California Blazes Are Part Of A Larger And Hotter Picture, Fire Researchers Say
The speed and ferocity of the wildfires raging through Northern California's wine country have caught many residents off guard and left state officials scrambling to contain the flames.
But for fire researchers, these devastating blazes are part of a much larger pattern unfolding across the Western United States. So far this year, fires in the U.S. have consumed more than 8.5 million acres — an area bigger than the state of Maryland.
"We're definitely pushing one of the largest fire years this decade," says Jennifer Balch, a fire ecologist at the University of Colorado, Boulder.
The cause is hot, dry conditions nationwide. Heat records have been broken this year in California, Oregon and Montana. Globally, 2017 is among the hottest years on record, thanks in part to human-induced climate change.
Wildfires are natural phenomena, and linking any one fire to climate change is difficult if not impossible. Nevertheless, "there is a link between a warmer, drier climate and wildfires," Balch says. For example, today's fire season is three months longer than it was in the 1970s, she says. Annually, there are far more large fires nationwide than there used to be.
"It doesn't take a rocket scientist to figure out that forests burn when it's warm and dry, and we've seen more of those years recently," says John Abatzoglou of the University of Idaho.
This year has been "pretty impressive," he says. "I'm in Northern Idaho, and we had smoke coming from British Columbia and Oregon and California."
In the case of the wine country blazes in Napa and Sonoma, Abatzoglou says a sequence of events set up the wildfires. A wet spring caused the hills to grow thick with grasses and shrubs. That foliage then died and dried out over the hottest summer in California history.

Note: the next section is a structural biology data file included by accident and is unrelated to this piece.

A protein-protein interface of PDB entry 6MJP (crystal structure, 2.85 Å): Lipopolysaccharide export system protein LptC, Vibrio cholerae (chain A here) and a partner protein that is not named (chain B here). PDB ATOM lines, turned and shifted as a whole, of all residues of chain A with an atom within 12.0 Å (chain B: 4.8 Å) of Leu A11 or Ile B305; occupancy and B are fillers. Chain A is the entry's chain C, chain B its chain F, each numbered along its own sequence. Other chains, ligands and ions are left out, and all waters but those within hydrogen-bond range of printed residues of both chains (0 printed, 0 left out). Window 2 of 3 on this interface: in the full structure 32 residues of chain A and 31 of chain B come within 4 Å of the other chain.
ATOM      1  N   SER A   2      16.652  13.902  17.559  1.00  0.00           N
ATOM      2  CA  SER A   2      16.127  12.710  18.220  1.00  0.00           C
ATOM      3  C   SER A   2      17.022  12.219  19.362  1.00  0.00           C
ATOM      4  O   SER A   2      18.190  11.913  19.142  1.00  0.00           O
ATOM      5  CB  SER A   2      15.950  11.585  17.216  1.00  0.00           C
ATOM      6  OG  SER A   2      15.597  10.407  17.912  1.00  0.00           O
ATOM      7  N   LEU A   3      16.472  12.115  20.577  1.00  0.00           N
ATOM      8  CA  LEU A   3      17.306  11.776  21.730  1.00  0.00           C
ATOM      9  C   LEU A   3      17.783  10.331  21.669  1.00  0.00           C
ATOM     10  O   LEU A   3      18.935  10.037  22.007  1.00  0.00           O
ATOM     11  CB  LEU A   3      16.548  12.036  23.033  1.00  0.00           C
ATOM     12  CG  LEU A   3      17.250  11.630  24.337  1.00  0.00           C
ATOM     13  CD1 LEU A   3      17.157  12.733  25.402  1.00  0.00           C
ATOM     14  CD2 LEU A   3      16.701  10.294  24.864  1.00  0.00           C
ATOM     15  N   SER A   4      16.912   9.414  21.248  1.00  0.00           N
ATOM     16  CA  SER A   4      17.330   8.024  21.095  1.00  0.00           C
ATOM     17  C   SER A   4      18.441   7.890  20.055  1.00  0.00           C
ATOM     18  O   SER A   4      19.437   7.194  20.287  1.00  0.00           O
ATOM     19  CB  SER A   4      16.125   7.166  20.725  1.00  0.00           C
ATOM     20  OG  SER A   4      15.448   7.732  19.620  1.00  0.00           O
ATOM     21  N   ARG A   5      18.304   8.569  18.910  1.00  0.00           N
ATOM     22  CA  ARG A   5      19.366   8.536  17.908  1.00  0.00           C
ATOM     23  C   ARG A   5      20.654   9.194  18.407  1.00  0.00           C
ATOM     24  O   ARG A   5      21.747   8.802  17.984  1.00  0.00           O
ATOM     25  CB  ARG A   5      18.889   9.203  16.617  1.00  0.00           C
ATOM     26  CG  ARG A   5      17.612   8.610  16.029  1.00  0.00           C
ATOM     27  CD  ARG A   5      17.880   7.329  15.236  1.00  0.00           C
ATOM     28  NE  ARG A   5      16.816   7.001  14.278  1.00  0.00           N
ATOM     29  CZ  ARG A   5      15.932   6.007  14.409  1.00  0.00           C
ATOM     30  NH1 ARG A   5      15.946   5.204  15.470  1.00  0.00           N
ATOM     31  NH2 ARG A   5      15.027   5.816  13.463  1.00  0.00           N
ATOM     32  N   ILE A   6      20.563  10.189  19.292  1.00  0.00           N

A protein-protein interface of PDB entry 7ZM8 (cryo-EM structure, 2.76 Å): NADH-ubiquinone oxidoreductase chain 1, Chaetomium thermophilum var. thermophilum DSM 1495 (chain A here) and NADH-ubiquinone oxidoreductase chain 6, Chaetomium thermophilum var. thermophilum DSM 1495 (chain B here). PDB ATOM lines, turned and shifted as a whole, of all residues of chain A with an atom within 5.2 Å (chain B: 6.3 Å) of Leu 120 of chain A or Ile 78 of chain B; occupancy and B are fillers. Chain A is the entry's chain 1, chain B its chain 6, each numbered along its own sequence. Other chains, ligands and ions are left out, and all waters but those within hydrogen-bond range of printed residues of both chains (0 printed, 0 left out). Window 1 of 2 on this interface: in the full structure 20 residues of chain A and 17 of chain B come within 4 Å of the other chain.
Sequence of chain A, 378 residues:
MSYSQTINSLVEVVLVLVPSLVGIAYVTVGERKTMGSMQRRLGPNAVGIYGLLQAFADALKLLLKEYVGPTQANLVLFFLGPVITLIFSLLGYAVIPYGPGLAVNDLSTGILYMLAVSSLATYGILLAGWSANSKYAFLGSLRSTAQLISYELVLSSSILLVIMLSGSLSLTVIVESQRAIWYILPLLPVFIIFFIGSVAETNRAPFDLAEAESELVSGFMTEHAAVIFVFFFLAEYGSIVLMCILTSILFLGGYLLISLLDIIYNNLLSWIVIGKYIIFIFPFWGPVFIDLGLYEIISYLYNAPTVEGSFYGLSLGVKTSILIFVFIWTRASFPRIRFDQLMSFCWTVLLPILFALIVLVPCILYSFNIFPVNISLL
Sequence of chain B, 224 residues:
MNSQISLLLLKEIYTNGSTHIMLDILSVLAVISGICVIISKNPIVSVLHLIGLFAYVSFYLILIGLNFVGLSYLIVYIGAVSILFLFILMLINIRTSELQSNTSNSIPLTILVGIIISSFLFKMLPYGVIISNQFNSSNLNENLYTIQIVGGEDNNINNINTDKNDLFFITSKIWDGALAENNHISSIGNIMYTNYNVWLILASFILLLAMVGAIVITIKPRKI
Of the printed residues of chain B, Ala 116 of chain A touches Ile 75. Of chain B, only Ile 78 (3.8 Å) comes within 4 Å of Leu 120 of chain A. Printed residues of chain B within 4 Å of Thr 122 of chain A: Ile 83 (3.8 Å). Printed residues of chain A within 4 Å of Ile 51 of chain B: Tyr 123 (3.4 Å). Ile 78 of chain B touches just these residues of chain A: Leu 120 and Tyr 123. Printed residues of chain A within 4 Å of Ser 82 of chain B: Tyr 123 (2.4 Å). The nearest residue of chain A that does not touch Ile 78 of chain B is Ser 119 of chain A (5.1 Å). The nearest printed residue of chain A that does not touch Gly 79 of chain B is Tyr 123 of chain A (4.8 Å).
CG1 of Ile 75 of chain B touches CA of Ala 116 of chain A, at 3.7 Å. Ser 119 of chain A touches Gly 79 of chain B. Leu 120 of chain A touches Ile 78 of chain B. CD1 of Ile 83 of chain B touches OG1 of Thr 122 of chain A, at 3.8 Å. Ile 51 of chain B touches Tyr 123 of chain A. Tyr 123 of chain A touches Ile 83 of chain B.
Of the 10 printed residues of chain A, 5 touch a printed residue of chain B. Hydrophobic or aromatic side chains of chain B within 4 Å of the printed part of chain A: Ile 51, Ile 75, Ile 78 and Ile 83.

Then came unusually strong fall winds, which were not climate-related. The winds caused small fires to grow extremely quickly. "Everybody from firefighters down to homeowners has commented on just how incredibly fast the fires were moving," says Max Moritz, a researcher at the University of California, Santa Barbara. "That's really a wind-related phenomenon."
There are things that can be done to reduce the fire threat. Earlier this year, Interior Secretary Ryan Zinke issued a call for more aggressive actions to suppress fires. He encouraged land managers nationwide to clear potential fuel sources, such as dead trees, and expand the clearings along roads to create stronger firebreaks.
But Balch and others say these actions are only part of the solution. As fires become more common — and humans build farther into natural landscapes prone to fire — more must be done to protect communities.
California has been leading the way in developing regulations to protect against fires, Moritz says. The state fire agency, Cal Fire, has produced fire hazard maps. In high-risk zones, there are building requirements such as fire-resistant roofs and window screens that can block embers from floating into a home.
But Moritz points out that the hazard maps exclude urban areas. There, local municipalities have their own building codes, which can be less stringent than Cal Fire's.
He says that more urban areas might need to incorporate fire planning into their communities. That could mean building homes differently or improving evacuation and shelter options for residents. "Almost annually, we're seeing large, large numbers of homes being lost in big fire events," Moritz says. "Maybe we need to update our perspective."
Balch says that while the big picture of drought and climate provides some answers about the situation in Napa, the details of individual fires matter. That's why after the latest wildfires in California burn out, she and other researchers will begin to study exactly what happened.
"There are lots of really important questions that we as a scientific community have to answer," she says. "Particularly when homes are burned and people's lives are threatened or lost."
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